Double or nothing: Industrial players make bank

Here are sellers who more than doubled property values this year

Brennan Investment Group's Michael Brennan, Clear Height Properties' Dominic Sergi, NAI Hiffman’s Pat Sullivan and Elk Grove Technology Park at 801 Innovation Drive (Loopnet, Getty, Brennan Investment Group Clear Height Properties, NAI Hiffman)
Brennan Investment Group's Michael Brennan, Clear Height Properties' Dominic Sergi, NAI Hiffman’s Pat Sullivan and Elk Grove Technology Park at 801 Innovation Drive (Loopnet, Getty, Brennan Investment Group Clear Height Properties, NAI Hiffman)

Call it real estate gymnastics: Sellers of Chicago-area industrial assets are flipping properties and stretching their money as the sector’s strong performance rolls into the fall.

Some of the most notable industrial deals this year involved sellers who more than doubled their investments compared to prices they paid in the last decade for the warehouses, truck yards, data centers and vacant land soon to be developed. Values of these asset classes have soared, fueled by consumers’ growing reliance on e-commerce and a short supply leading to competition for space among tenants.

“The one thing that the pandemic did was transition the U.S. economy from a services economy to a goods and services economy,” said Jack Brennan, a CBRE broker and relative of Michael Brennan, whose firm tops the list with deals that quadrupled its investment in an Elk Grove business park. “The need to store all these products in warehouse space grew substantially.”

Here are four sellers whose properties more than doubled in value with a sale this year from the time they were last bought, plus a fifth that was the Chicago-area’s largest industrial deal so far this year. All the reports come from public property records.

Windows of opportunity

Software giant Microsoft played a big role in quadrupling a $39 million bet that Brennan Investment Group made in 2017 on 85 acres of land in Elk Grove. Brennan developed a new industrial park and subsequently sold the land in deals totaling $180 million. In 2020, Brennan sold 36 acres to Microsoft for $52.5 million and the tech giant built a big data center. Around the same time, T5 Data Centers paid $29 million for property in the park that held a building shell that Brennan developed that was turned into a separate data center. Then this spring, LBA Realty paid Brennan $99 million for three parcels on Innovation Drive that held three fully leased industrial buildings Brennan had built, accounting for $180 million. It’s unclear what Brennan spent to build T5’s building shell and warehouses bought by LBA.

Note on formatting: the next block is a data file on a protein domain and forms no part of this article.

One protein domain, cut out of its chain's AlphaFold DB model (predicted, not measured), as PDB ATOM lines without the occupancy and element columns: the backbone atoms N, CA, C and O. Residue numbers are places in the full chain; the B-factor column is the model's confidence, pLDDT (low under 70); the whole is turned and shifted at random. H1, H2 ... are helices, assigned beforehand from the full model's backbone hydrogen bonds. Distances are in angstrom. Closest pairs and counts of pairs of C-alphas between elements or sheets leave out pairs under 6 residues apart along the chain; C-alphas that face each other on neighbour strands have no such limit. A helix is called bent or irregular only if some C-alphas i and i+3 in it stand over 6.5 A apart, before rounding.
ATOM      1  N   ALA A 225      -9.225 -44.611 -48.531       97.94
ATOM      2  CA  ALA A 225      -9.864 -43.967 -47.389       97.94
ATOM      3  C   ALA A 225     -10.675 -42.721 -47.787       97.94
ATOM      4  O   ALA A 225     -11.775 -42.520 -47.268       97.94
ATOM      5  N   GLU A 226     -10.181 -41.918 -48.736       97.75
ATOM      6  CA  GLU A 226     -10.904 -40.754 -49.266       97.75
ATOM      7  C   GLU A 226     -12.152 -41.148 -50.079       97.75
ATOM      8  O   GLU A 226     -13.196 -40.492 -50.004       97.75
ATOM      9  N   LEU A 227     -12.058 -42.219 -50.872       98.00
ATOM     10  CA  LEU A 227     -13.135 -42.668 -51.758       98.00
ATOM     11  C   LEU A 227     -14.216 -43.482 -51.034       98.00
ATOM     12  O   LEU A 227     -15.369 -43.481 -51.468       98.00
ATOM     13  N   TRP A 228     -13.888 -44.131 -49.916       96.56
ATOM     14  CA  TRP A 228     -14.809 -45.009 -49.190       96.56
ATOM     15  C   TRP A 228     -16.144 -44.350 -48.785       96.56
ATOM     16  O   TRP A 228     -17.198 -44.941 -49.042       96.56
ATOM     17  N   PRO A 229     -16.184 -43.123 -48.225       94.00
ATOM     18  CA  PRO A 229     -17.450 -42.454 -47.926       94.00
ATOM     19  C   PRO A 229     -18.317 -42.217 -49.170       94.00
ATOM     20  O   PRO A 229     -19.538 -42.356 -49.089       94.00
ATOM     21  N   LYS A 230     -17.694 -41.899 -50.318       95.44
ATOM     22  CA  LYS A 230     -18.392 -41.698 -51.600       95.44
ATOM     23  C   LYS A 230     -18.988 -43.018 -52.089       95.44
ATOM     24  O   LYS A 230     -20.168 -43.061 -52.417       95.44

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Top-Line Furniture’s transition from an owner to a renter of its Itasca warehouse this month also more than quadrupled its value. The firm bought the property holding a 252,000-square-foot warehouse for $8.1 million in 2012, then sold it this month to Massachusetts’ High Street Logistics Properties for $36 million. Top-Line entered a long-term lease with High Street as part of the deal, which was stuck even as buyers and sellers realign pricing expectations that had been disjointed by this year’s interest rate hikes.

Truckloads of money

Timber Hill’s Cary Goldman opted to stop developing buildings to instead focus on industrial service facilities such as truck yards — vacant land with some truck refueling infrastructure meant to store heavy-duty vehicles. It’s paying off: Goldman’s Chicago-based firm this month sold a mostly vacant site near O’Hare International Airport at 2050 North Mannheim Road to the trucking company Penske for $15.4 million. Timber Hill bought the property for $3.2 million in 2017, almost quintupling its investment with the deal.

Scouting deals

Dominic Sergi’s local firm Clear Height Properties has flipped multiple properties this year for more than twice what it paid for them just before and in the early months of the health crisis. One of its largest such sales was to Miami’s Scout Capital Partners for $28 million, when the buyer picked up a 100,000-square-foot Elk Grove Village building fully leased to Brett Anthony Foods. Clear Height bought the property from Brett Anthony for a little more than $6 million in 2020 and then completed an 18-month improvement project adding a connector building between what had been two separate structures at 1250 and 1350 Greenleaf Avenue.

Whirlpools of profit

Chicago industrial investor Nuveen cashed out of a massive warehouse used by Whirlpool as a distribution center this month in Joliet, selling it to a Bank of America venture for more than $104 million. The deal amounted to a 46 percent increase from the $71.5 million Nuveen spent on the 1 million-square-foot facility at 3851 Youngs Road in 2018.

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